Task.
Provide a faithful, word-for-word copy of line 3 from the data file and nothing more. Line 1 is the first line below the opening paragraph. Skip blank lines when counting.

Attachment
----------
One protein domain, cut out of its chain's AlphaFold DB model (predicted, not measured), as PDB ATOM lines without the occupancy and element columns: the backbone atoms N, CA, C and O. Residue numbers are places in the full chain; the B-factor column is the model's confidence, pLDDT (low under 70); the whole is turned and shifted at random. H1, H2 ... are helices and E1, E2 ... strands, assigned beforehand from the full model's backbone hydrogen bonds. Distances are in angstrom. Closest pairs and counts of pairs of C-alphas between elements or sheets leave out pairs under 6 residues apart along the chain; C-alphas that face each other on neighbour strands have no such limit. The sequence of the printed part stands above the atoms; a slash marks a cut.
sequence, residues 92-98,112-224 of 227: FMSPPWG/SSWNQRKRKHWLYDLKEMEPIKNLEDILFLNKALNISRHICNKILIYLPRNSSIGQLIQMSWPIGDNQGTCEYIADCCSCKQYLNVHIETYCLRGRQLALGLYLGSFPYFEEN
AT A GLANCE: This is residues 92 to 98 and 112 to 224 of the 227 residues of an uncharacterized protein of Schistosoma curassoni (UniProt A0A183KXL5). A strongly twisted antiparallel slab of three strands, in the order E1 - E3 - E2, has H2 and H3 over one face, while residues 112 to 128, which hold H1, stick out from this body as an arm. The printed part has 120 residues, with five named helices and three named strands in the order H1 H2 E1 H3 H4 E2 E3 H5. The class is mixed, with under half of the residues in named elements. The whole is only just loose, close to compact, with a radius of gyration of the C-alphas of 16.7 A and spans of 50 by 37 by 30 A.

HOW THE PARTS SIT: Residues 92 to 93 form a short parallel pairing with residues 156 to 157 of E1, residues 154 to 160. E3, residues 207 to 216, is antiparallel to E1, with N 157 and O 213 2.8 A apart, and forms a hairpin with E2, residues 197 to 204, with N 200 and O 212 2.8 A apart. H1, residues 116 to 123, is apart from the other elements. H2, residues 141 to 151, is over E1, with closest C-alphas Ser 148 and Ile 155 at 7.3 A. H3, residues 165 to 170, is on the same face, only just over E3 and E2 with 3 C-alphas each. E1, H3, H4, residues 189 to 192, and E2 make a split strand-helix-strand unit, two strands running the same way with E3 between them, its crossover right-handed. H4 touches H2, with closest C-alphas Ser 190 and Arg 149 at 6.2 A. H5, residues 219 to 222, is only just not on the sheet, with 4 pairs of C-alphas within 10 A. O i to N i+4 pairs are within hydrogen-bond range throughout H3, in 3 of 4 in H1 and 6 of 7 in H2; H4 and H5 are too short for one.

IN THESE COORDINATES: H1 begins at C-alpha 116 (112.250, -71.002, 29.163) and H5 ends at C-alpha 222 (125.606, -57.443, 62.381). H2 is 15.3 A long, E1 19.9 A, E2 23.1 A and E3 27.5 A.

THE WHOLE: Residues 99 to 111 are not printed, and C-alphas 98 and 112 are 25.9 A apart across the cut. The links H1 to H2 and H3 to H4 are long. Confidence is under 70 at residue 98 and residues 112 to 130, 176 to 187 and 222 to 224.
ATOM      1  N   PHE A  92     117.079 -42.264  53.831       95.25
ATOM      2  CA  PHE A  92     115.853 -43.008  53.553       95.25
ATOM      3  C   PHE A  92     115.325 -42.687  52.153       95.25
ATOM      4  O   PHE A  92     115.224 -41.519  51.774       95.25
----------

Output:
HOW THE PARTS SIT: Residues 92 to 93 form a short parallel pairing with residues 156 to 157 of E1, residues 154 to 160. E3, residues 207 to 216, is antiparallel to E1, with N 157 and O 213 2.8 A apart, and forms a hairpin with E2, residues 197 to 204, with N 200 and O 212 2.8 A apart. H1, residues 116 to 123, is apart from the other elements. H2, residues 141 to 151, is over E1, with closest C-alphas Ser 148 and Ile 155 at 7.3 A. H3, residues 165 to 170, is on the same face, only just over E3 and E2 with 3 C-alphas each. E1, H3, H4, residues 189 to 192, and E2 make a split strand-helix-strand unit, two strands running the same way with E3 between them, its crossover right-handed. H4 touches H2, with closest C-alphas Ser 190 and Arg 149 at 6.2 A. H5, residues 219 to 222, is only just not on the sheet, with 4 pairs of C-alphas within 10 A. O i to N i+4 pairs are within hydrogen-bond range throughout H3, in 3 of 4 in H1 and 6 of 7 in H2; H4 and H5 are too short for one.